In any case, Farrell furthers his research by addressing technological components the Nazis were working on such as the notorious Bell, while also examining NASA’S secret history in connection to his thesis.
This book will make the reader see history from a few different lenses, much different than what conventional historians would have you even consider.
Mainstream history must fit in a box, especially since the lot of it is manufactured by the victors.
Anything that doesn’t fit in the box, anything that questions official records, anything that makes one think deeply about different possibilities helps fracture conventional narratives and bring about a wider scope of transformation. This book serves to do just that.
This book is the microscope from which to view post-WW2 Nazi machinations, and it does it in a way that’s sound, breathtaking and yet intriguing. That alone is worth the price of the book.
But when you couple all of the above to the fact that people with the same Nazi-like mindset are still around [think of the Bushes, and the many corporate connections in America that took place during WW2 for starters] and share the same ideals et al., it makes it vital for individuals to know what’s going on, which makes this book much more important.
Even in a work this size, over 400 pages, he can still only scratch the surface of the vast, powerful underground movement that the Nazi party created to facilitate their escape from their near-miss at world domination. As Jim Marrs has pointed out in his new book, and Farrell echoes here, the Nazi Party never surrendered - Germany, Japan and Italy did, but the Nazis did not. To drive the point home clearly, Farrell reproduces the "instruments of surrender" signed at the end of the war. Was it an incredible oversight to let the Nazis slip through the cracks like that, or was it just another part of their extraordinary plan?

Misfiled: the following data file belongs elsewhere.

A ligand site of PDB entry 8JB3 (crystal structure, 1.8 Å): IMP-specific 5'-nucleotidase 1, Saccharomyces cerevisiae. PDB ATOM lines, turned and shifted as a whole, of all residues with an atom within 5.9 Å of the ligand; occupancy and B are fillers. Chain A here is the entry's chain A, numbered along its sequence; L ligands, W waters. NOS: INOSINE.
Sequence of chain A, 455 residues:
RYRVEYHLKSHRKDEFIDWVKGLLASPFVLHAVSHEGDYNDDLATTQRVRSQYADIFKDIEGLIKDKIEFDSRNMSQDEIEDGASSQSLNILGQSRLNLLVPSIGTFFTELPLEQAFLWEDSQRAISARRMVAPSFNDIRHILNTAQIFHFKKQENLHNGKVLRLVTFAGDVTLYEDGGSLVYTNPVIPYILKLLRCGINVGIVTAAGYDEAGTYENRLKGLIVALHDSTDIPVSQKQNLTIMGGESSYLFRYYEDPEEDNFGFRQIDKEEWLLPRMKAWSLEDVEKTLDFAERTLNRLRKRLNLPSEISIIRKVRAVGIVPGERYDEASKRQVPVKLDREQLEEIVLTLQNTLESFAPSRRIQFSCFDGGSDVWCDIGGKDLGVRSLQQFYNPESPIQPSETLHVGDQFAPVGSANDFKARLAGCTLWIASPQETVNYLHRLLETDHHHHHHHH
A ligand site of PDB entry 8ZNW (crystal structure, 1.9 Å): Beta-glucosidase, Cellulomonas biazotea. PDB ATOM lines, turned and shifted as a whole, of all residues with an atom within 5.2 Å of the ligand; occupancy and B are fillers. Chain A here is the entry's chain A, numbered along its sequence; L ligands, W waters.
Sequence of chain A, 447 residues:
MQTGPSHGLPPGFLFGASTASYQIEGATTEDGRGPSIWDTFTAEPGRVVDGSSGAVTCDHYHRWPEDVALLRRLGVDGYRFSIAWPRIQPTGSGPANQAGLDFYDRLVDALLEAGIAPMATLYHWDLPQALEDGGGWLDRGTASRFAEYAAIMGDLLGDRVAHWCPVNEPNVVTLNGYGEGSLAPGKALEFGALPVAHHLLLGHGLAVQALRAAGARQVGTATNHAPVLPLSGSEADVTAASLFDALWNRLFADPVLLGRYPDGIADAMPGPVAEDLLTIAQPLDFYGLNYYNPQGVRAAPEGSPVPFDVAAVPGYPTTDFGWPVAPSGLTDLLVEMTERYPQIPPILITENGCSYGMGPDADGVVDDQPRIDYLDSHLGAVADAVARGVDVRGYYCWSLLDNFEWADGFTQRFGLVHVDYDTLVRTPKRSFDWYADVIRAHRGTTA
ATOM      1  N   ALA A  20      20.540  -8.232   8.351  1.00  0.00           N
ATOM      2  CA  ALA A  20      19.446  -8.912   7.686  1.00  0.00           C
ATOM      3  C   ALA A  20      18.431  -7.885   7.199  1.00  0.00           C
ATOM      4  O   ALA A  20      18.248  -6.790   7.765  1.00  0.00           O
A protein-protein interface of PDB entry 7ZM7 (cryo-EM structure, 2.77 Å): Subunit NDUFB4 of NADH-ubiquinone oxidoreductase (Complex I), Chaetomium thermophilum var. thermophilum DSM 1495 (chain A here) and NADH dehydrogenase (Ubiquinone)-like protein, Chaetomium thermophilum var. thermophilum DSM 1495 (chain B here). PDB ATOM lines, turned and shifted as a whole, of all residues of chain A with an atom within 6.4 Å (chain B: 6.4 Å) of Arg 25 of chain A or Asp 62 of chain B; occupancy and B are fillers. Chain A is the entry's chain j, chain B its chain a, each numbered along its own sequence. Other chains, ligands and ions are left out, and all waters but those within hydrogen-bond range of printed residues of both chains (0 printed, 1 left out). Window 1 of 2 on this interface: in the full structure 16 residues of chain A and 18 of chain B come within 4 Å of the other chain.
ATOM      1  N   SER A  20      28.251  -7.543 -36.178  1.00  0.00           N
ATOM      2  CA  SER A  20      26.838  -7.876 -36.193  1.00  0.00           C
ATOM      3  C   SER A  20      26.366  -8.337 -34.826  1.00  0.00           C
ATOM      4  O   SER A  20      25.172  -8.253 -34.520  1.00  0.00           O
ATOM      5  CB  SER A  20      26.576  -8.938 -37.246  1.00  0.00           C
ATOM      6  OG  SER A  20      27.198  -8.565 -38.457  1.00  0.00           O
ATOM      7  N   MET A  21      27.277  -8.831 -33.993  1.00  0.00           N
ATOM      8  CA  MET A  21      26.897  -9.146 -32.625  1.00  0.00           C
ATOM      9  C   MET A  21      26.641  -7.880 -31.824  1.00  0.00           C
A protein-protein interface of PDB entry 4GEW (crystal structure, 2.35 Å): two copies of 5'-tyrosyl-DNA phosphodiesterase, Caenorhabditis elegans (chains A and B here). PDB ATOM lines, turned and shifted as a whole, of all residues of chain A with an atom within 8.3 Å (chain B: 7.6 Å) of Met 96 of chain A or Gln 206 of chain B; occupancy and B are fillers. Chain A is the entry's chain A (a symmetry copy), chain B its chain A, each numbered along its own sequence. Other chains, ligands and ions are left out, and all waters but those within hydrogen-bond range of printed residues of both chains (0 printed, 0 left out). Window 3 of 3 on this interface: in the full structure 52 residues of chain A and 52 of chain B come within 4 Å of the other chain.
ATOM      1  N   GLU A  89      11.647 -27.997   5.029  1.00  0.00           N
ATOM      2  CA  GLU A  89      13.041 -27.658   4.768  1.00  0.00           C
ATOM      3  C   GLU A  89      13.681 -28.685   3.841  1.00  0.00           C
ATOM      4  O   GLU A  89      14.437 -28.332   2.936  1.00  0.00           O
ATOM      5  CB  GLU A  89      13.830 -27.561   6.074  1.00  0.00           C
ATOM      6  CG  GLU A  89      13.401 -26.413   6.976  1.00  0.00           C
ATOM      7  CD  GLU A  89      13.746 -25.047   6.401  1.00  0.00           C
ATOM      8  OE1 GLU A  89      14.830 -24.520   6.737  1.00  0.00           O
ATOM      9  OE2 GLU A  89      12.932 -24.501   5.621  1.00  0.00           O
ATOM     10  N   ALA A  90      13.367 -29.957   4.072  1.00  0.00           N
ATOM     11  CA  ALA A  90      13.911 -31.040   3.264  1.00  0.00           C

The book is 12 chapters in 4 sections, and begins with a look at the surrender, the science fiction novels of Wilhelm Landig, Nazi UFO myths and Reinhold Schmidt, and part of the information Carol Rosin communicates from the late Werner Von Braun (a greater portion of which is available from Steven Greer's Disclosure Project, and well worth your attention). I was especially happy to see more information on Landig, as I was intrigued by his mention of Landig's novels in an earlier book.
He goes on to describe the financial processes by which Allied banking and other Big Money interests helped create both the Nazi party and the Bolshevik revolution. Again, he shows that the financial dealings and corporate underground created are so vast and powerful that even a book this size can only hit the high points. The legal wrangling of I.G. Farben's breakup took 52 years because the corporation was so vast and convoluted!
He discusses the escape theories surrounding Martin Bormann, Heinrich "Gestapo" Muller, and Adolf Hitler, having dealt with Hans Kammler and others in his previous books on Nazi scientific work.
He covers the migration of Nazis to South America and other places, and spends a large part of the book looking at the financial and political threads that indicate the heavy influence of the Nazis, even to this day. An interesting revelation is how important Nazis such as Otto Skorzeny were to the creation and training of our current nemesis, Arab terrorism.
He ends the book with information on the secret scientific work in Argentina and elsewhere, with a final chapter on Nazi influence in NASA. In the NASA chapter he quotes heavily from the research of Hoagland and Bara, which is also worth reading in depth. This is the only section where he gets back to the science we are so used to him writing about.
As always, Farrell dishes up a fantastic survey of the situation, paying great heed to detail and corroboration. He cites his sources, and provides actual copies of many documents, both in the main text and an appendix. He proves once again that he has the skills of a scientist with the intuition of a street wise detective. His procedure is logical and follows his usual structure of point by point elucidation backed up by evidence and lists of conclusions. Also, as always, he gives the reader lots of entry points to go deeper into the information.
While something of a departure from his more science oriented books, he proves that he can handle the topics of finance and politics as well as he does science. If you liked his other books, you'll like this one. If you are interested in just how much influence the Nazis still exert in this world and how they managed to get in that position, this is a good place to start.